Chandrika Pershad Jigyasu, one of the most influential Depressed Classes leaders, after almost seven hours of speeches, dared to put to the audience, crowded though it was with excitable Mohammedans and Sikhs, the blunt questions: "What did Islam do for us in a thousand years? What did Sikhism do for us? It was after the Christian missionaries had taken the Untouchables into their bosom that others began to take notice of us." Another Depressed Classes delegate stressed the fact that ninety-nine per cent of the Indian Christians were from among the Untouchables. When a Hindu speaker began to hold forth the promises of his community to the Depressed Classes, he was howled down.
When each religion had had the hour of "free speech" allotted to it, the delegates of the Depressed Classes said they were not in a hurry to make their choice; it was not words but deeds that mattered. Therefore they would watch the various religious bodies and observe the treatment meted out by each to the Untouchables who had joined them; no religion would be considered that did not afford the fullest social and religious equality. At the end the Conference passed some resolutions, of which the most important was:
The Conference expresses its full confidence in Dr. Ambedkar and promises him its full support. It declares without reserve that the Depressed Classes must renounce Hinduism. The next All India Depressed Classes Conference will have to decide definitely which religion they are to embrace. The Conference expresses its dissatisfaction with the Harijan movement launched by Mahatma Gandhi.
The Catholic Hierarchy had not sent any official delegates to this conference. Two Jesuits of the Patna Mission and an Indian priest attended the meetings and in private conversations presented the Catholic Faith to the leaders, showing them what the Catholic Church had done for the Depressed Classes. The acting President, Mr. R. L. Biswas, deplored the Abyssinian war launched by a Catholic nation and, when it was all over, blessed by the Pope. He also wanted to know why a "reformation" had been necessary in the Catholic Church and why the caste-distinction was maintained among the Catholics of South India. Since the Conference several Fathers of the Patna Mission have had interviews with leaders of sectional Depressed Classes groups.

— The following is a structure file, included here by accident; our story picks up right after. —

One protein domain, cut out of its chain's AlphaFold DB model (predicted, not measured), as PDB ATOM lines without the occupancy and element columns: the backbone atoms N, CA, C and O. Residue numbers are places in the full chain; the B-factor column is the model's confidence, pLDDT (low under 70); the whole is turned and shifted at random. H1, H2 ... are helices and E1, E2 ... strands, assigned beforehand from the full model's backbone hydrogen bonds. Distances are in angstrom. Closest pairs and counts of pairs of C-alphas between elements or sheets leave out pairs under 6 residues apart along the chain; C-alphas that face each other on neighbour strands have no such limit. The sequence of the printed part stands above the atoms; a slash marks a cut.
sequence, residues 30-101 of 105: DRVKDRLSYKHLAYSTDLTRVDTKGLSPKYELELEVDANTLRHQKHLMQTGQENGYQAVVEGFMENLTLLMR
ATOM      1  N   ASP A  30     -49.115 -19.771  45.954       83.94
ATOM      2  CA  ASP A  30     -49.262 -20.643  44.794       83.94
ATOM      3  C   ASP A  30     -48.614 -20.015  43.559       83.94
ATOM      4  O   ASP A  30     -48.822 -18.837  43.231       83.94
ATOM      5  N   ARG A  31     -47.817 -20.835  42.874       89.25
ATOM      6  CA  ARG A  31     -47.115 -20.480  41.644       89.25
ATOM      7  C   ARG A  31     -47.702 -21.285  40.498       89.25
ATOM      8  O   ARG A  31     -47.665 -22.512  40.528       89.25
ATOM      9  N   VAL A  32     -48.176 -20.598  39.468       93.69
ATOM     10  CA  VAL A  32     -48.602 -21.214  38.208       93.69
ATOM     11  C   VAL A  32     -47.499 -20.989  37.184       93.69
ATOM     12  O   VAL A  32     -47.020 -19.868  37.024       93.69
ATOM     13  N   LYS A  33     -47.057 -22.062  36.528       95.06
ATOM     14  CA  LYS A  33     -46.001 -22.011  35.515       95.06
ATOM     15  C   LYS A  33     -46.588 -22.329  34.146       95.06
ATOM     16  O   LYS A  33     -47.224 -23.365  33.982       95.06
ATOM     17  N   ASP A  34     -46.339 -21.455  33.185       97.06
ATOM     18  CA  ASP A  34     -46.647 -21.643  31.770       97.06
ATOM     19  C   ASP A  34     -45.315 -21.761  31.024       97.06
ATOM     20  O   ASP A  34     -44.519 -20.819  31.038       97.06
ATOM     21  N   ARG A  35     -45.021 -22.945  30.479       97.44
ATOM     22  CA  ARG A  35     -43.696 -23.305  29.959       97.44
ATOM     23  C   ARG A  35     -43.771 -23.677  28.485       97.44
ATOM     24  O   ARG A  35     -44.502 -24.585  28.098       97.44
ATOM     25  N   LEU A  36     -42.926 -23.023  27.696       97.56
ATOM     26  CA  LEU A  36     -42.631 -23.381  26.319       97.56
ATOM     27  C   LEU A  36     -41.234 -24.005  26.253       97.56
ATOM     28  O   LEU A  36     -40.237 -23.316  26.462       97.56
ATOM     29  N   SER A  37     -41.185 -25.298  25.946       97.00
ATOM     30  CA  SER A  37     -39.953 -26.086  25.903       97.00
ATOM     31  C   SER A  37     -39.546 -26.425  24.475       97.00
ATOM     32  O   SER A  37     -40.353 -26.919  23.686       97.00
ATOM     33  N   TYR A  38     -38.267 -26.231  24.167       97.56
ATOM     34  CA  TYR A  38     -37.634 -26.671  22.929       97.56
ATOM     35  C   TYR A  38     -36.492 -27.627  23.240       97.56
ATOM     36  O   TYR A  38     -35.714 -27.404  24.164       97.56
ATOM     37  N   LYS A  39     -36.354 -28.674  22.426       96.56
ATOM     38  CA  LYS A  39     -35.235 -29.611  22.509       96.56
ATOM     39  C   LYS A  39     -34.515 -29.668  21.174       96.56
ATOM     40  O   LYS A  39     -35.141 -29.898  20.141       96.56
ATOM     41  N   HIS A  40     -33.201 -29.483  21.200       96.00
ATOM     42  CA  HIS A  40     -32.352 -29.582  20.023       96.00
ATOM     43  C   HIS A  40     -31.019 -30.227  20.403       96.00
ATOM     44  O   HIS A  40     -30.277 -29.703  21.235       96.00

Some Hindus, with a concern for the Untouchables that was, not without the suspicion of self-interest, expressed their "fear" lest the Harijans by changing their religion should lose the political rights granted to them by the Poona Pact, which had increased the number of seats allotted to them precisely on the understanding that they would remain within the Hindu fold. The very object of Gandhi's fast and of the Pact had been to maintain and consolidate the unity of Hinduism. Consequently, those of the Depressed Classes who actually gave up Hinduism could not enjoy the promised representation. Dr. Ambedkar defended the opposite view, but Parliamentary circles of Bombay informed him that he himself could not contest the election under the Poona Pact. There upon the Hindu leaders spread the report that he was no longer preparing his community for the elections and that he himself had withdrawn from the contest. Eventually he took up the position that the mere intention of giving up Hinduism as a religion did not deprive him of the political rights guaranteed by the Poona Pact; but he had to concede that, after actual conversion to a non-Hindu religion, those privileges would be forfeited.
After weeks of discussions Dr. Ambedkar agreed with Dr. B. S. Moonje, President of the Hindu Mahasabha (Great Hindu Council), upon a "formula for the amicable settlement of Dr. Ambedkar's revolt against Hinduism": the Hindu Mahasabha would not object to the conversion of the Depressed Classes, led by Dr. Ambedkar, to Sikhism, nor to the enjoyment by them of the political rights as provided in the Poona Pact. Dr. Ambedkar's reasons are stated to be the following. Conversion to Islam or Christianity would denationalize the Depressed Classes and increase the danger of Moslem domination or strengthen the British position in India; on the other hand, if they turn Sikhs, they will remain full Indians with undivided loyalty and will become a strong factor in the cultural and political advancement of the country Sikhism being a native religion of India and a sort of reformed Hinduism.
The present position is this: it is hard to foreshadow, with any accuracy, what will become of the Depressed Classes in the near future. We must guard against the great mistake of overestimating the extent of the movement. The sixty millions of Untouchables are mostly illiterate, live in out of-the-way villages, and are consequently difficult to reach and organize. Many may not even have heard of the movement. Yet the movement is there; large numbers are preparing to leave Hinduism. This is the conviction of many missionaries all over India, and they are hard at work getting ready for the harvest of souls, which has already set in. Though the motives of the would-be converts may be merely social and material uplift, this does not exclude spiritual conversion. Many converts from these pariahs have become model Christians in the past. Blessed are the poor, for theirs is the kingdom of God. The whole body will not turn Catholic, but the movement to-day offers unlimited opportunities for the conversion of small groups-opportunities that may not be repeated. One thing is certain. The great temple of Hinduism, which has stood firm against Christ's true Church for so many centuries, is being destroyed-but not by the Church. The very foundations of Hinduism are crumbling.
Courtesy: Studies: An Irish Quarterly Review, Vol. 26, No. 103 (Sep., 1937), pp. 399-417